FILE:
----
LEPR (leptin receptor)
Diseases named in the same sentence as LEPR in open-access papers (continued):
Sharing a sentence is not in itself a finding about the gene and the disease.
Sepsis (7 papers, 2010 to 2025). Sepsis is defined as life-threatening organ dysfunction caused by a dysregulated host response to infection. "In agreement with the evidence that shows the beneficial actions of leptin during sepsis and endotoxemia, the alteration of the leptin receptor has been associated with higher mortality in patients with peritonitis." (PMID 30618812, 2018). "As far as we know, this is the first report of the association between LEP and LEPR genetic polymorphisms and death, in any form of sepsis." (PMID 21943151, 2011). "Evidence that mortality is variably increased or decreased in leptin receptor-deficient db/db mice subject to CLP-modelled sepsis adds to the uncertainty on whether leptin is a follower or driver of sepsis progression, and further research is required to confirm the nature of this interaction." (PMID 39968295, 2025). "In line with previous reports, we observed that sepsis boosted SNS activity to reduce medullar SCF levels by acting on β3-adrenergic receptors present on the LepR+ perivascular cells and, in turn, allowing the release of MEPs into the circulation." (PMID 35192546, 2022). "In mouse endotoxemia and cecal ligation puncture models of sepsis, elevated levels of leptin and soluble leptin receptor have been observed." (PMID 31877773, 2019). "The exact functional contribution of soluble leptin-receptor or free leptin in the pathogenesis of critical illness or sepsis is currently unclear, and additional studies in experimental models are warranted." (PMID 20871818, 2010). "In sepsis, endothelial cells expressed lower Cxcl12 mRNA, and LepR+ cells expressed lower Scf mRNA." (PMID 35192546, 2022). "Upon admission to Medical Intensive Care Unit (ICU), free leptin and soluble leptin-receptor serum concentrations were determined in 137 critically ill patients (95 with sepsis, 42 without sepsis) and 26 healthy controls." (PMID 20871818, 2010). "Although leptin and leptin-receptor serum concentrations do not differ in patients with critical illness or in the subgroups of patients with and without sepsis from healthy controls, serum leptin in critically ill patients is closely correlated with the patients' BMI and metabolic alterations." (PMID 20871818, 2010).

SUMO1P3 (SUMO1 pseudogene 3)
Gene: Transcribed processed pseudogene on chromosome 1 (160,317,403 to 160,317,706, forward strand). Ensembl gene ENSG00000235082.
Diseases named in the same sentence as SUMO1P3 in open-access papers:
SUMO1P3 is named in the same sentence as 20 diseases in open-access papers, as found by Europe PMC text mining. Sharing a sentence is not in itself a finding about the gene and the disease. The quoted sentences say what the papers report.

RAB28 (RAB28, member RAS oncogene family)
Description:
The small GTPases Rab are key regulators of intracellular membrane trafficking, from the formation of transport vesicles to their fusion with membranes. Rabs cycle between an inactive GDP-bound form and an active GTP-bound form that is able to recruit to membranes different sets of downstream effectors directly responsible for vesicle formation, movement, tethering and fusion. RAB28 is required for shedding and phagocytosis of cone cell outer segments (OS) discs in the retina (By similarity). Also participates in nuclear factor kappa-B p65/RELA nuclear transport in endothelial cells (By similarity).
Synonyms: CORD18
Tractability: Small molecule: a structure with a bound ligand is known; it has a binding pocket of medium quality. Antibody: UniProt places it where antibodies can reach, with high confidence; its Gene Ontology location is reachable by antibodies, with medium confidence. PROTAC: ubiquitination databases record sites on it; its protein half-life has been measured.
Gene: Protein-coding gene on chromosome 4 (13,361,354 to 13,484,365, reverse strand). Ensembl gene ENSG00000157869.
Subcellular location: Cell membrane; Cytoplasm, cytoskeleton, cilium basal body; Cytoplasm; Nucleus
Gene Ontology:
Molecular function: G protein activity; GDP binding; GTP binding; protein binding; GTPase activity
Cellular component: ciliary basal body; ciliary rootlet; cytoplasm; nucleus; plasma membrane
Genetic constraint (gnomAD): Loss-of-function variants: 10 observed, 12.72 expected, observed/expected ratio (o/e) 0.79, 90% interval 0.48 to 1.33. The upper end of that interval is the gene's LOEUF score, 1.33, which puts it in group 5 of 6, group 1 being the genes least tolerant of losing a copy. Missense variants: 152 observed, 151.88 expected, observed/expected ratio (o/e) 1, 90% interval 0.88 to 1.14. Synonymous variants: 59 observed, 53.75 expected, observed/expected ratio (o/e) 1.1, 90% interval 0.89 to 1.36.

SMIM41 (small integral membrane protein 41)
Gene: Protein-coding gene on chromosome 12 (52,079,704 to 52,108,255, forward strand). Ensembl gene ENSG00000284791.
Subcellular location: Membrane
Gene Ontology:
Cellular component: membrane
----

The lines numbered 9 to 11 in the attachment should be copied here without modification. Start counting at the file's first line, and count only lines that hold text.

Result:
RAB28 (RAB28, member RAS oncogene family)
Description:
The small GTPases Rab are key regulators of intracellular membrane trafficking, from the formation of transport vesicles to their fusion with membranes. Rabs cycle between an inactive GDP-bound form and an active GTP-bound form that is able to recruit to membranes different sets of downstream effectors directly responsible for vesicle formation, movement, tethering and fusion. RAB28 is required for shedding and phagocytosis of cone cell outer segments (OS) discs in the retina (By similarity). Also participates in nuclear factor kappa-B p65/RELA nuclear transport in endothelial cells (By similarity).